Pakistan rejects Khalilzad’s ‘unsolicited advice’ on politics
Former US envoy for peace in Afghanistan Zalmay Khalilzad speaks during a debate on Tolo TV channel on April 28, 2019 in Kabul, Afghanistan. — Reuters
The FO says the nation will emerge stronger from the “current difficult situation”.
“Pakistan does not need anyone’s lectures or unnecessary advice.”
Zalmay Khalilzad said that the crisis will deepen with the arrest of Imran Khan.
ISLAMABAD: The Ministry of Foreign Affairs has given a shut-up call to the former US Special Envoy to Afghanistan. Zalmay Khalilzad Interference in the internal affairs of Pakistan News reported on Thursday.
The Foreign Office’s response came after the former US special envoy to Afghanistan said the arrest of Pakistan Tehreek-e-Insaf (PTI) chairman Imran Khan would “deepen” the crisis, with serious “spirituality”. Exploration and bold thinking” is called for.
“Pakistan does not need lectures or unsolicited advice from anyone to tackle today’s challenges. As a resilient nation, we will emerge stronger from the current difficult situation,” said Foreign Office spokesperson Mumtaz Zahra Baloch.
PTI workers and police The clash lasted for about 24 hours. As Zaman Park became a virtual battleground, law enforcers were scrambling to wade through supporters and arrest Khan, who was ousted as prime minister last April.
Law enforcement agencies fired teargas shells and party supporters resorted to throwing Molotov cocktails, injuring several people, including policemen and PTI workers.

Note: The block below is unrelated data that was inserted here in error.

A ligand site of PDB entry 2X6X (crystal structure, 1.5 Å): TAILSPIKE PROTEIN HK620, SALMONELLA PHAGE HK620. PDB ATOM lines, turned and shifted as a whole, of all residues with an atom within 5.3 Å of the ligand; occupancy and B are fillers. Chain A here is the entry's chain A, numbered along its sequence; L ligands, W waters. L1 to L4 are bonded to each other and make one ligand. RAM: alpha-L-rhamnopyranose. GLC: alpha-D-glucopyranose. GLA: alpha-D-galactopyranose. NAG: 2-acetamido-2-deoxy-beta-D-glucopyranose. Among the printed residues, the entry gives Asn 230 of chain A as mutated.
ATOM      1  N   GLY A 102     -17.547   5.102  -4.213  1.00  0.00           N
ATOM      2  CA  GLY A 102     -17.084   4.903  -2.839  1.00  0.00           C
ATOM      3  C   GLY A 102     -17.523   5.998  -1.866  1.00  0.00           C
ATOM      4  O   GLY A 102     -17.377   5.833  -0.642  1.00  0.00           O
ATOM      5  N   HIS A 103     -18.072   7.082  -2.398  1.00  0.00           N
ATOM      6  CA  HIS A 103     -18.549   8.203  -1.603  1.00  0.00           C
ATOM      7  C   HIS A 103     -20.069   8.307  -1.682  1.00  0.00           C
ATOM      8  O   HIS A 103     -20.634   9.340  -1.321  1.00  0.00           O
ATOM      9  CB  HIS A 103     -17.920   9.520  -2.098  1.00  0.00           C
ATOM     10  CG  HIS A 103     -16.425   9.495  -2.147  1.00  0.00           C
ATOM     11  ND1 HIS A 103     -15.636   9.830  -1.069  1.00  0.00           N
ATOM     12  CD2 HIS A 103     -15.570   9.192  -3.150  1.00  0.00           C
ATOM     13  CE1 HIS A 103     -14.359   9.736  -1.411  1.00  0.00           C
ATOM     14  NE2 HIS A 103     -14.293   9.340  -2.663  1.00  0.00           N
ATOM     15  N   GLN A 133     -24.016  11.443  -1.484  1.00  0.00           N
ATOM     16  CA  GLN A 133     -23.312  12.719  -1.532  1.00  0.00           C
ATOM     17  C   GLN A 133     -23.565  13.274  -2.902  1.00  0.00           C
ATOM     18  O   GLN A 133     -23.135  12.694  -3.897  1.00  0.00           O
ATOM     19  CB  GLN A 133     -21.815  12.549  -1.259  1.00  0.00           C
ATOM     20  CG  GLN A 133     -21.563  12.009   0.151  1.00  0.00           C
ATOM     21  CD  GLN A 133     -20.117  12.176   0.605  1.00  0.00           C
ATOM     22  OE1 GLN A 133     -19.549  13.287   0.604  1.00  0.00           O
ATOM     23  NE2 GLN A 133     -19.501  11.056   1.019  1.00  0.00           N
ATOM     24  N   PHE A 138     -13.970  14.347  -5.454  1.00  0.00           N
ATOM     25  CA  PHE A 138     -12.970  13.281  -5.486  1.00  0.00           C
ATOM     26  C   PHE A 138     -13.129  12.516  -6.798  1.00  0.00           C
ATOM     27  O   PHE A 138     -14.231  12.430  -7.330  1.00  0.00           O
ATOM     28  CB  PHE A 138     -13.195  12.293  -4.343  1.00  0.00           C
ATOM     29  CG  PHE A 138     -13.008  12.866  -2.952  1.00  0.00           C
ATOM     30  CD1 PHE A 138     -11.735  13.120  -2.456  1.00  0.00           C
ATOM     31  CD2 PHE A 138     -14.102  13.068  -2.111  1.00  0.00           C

After an hours-long standoff between the authorities and PTI activists, the Lahore High Court (LHC) ordered the police to suspend operations at Lahore’s Zaman Park till tomorrow morning.
The move to arrest Khan came after a lower court in the capital Islamabad issued a warrant against him for allegedly defying orders to present himself in court. He had illegally sold government gifts given to him. Foreign dignitaries When he was the Prime Minister from 2018 to 2022.
The legal proceedings against Khan began after he was ousted in a parliamentary vote early last year. Since then, he has held nationwide protest rallies calling for early elections, during one of which he was shot and wounded.
In a series of tweets, Khalilzad explained the three problems facing Pakistan — political, economic and security — and called for a serious strategy to avoid crises.
Furthermore, the former US envoy said that “perpetual genocide” by imprisoning, executing and killing political leaders was the wrong way to go.
Urging the Pakistani government to take necessary steps to save the country from crisis, Khalilzad said a date should be set for national elections in early June.
He said that in the meantime, the government should make a plan to save the country and take it on the path of stability, security and prosperity. He further said that whichever party wins the election will get the people’s mandate on what to do.
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